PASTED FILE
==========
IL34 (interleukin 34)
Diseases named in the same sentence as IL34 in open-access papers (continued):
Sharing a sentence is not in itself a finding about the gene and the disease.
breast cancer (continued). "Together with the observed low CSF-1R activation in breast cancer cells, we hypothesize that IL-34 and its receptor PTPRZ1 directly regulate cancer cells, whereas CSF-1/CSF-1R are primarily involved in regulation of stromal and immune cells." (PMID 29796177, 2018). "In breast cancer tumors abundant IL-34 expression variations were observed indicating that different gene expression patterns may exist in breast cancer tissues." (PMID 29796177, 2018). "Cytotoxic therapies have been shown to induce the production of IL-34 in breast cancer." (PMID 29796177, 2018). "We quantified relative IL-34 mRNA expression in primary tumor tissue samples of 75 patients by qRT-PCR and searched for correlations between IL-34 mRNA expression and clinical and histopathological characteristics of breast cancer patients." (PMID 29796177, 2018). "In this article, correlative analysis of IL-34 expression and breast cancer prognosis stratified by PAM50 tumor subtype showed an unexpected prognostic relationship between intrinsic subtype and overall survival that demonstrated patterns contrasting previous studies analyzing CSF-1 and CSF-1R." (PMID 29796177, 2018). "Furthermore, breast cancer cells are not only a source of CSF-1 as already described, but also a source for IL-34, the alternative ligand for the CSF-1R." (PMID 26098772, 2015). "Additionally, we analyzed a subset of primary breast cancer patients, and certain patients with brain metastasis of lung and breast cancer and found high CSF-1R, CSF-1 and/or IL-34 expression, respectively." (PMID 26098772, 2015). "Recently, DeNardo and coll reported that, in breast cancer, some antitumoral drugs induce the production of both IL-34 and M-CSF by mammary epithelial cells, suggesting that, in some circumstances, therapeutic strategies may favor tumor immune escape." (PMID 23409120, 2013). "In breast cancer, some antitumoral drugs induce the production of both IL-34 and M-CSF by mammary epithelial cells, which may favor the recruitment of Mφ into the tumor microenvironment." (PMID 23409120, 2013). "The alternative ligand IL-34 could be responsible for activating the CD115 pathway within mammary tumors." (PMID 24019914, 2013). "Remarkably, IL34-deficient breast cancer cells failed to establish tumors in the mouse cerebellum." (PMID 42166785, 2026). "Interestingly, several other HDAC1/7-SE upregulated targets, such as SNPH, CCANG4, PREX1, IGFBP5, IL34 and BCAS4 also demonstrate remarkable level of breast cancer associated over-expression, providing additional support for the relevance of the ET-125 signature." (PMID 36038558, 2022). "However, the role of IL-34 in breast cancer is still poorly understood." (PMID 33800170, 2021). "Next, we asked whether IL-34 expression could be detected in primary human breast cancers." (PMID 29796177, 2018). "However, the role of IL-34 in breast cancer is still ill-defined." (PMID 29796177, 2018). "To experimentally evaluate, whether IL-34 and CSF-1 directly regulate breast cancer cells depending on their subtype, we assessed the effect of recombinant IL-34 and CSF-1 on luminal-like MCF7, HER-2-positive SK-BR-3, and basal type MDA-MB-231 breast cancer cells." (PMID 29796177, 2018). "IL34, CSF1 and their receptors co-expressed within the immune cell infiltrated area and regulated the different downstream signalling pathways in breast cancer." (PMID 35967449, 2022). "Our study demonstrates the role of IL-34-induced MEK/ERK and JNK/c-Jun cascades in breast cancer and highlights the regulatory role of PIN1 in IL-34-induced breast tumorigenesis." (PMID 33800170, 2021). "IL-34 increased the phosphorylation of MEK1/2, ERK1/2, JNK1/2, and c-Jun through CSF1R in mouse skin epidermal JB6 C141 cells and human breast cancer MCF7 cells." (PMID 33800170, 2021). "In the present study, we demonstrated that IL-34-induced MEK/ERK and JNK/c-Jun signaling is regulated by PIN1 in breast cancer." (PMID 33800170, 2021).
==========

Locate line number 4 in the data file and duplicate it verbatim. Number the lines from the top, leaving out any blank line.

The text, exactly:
breast cancer (continued). "Together with the observed low CSF-1R activation in breast cancer cells, we hypothesize that IL-34 and its receptor PTPRZ1 directly regulate cancer cells, whereas CSF-1/CSF-1R are primarily involved in regulation of stromal and immune cells." (PMID 29796177, 2018). "In breast cancer tumors abundant IL-34 expression variations were observed indicating that different gene expression patterns may exist in breast cancer tissues." (PMID 29796177, 2018). "Cytotoxic therapies have been shown to induce the production of IL-34 in breast cancer." (PMID 29796177, 2018). "We quantified relative IL-34 mRNA expression in primary tumor tissue samples of 75 patients by qRT-PCR and searched for correlations between IL-34 mRNA expression and clinical and histopathological characteristics of breast cancer patients." (PMID 29796177, 2018). "In this article, correlative analysis of IL-34 expression and breast cancer prognosis stratified by PAM50 tumor subtype showed an unexpected prognostic relationship between intrinsic subtype and overall survival that demonstrated patterns contrasting previous studies analyzing CSF-1 and CSF-1R." (PMID 29796177, 2018). "Furthermore, breast cancer cells are not only a source of CSF-1 as already described, but also a source for IL-34, the alternative ligand for the CSF-1R." (PMID 26098772, 2015). "Additionally, we analyzed a subset of primary breast cancer patients, and certain patients with brain metastasis of lung and breast cancer and found high CSF-1R, CSF-1 and/or IL-34 expression, respectively." (PMID 26098772, 2015). "Recently, DeNardo and coll reported that, in breast cancer, some antitumoral drugs induce the production of both IL-34 and M-CSF by mammary epithelial cells, suggesting that, in some circumstances, therapeutic strategies may favor tumor immune escape." (PMID 23409120, 2013). "In breast cancer, some antitumoral drugs induce the production of both IL-34 and M-CSF by mammary epithelial cells, which may favor the recruitment of Mφ into the tumor microenvironment." (PMID 23409120, 2013). "The alternative ligand IL-34 could be responsible for activating the CD115 pathway within mammary tumors." (PMID 24019914, 2013). "Remarkably, IL34-deficient breast cancer cells failed to establish tumors in the mouse cerebellum." (PMID 42166785, 2026). "Interestingly, several other HDAC1/7-SE upregulated targets, such as SNPH, CCANG4, PREX1, IGFBP5, IL34 and BCAS4 also demonstrate remarkable level of breast cancer associated over-expression, providing additional support for the relevance of the ET-125 signature." (PMID 36038558, 2022). "However, the role of IL-34 in breast cancer is still poorly understood." (PMID 33800170, 2021). "Next, we asked whether IL-34 expression could be detected in primary human breast cancers." (PMID 29796177, 2018). "However, the role of IL-34 in breast cancer is still ill-defined." (PMID 29796177, 2018). "To experimentally evaluate, whether IL-34 and CSF-1 directly regulate breast cancer cells depending on their subtype, we assessed the effect of recombinant IL-34 and CSF-1 on luminal-like MCF7, HER-2-positive SK-BR-3, and basal type MDA-MB-231 breast cancer cells." (PMID 29796177, 2018). "IL34, CSF1 and their receptors co-expressed within the immune cell infiltrated area and regulated the different downstream signalling pathways in breast cancer." (PMID 35967449, 2022). "Our study demonstrates the role of IL-34-induced MEK/ERK and JNK/c-Jun cascades in breast cancer and highlights the regulatory role of PIN1 in IL-34-induced breast tumorigenesis." (PMID 33800170, 2021). "IL-34 increased the phosphorylation of MEK1/2, ERK1/2, JNK1/2, and c-Jun through CSF1R in mouse skin epidermal JB6 C141 cells and human breast cancer MCF7 cells." (PMID 33800170, 2021). "In the present study, we demonstrated that IL-34-induced MEK/ERK and JNK/c-Jun signaling is regulated by PIN1 in breast cancer." (PMID 33800170, 2021).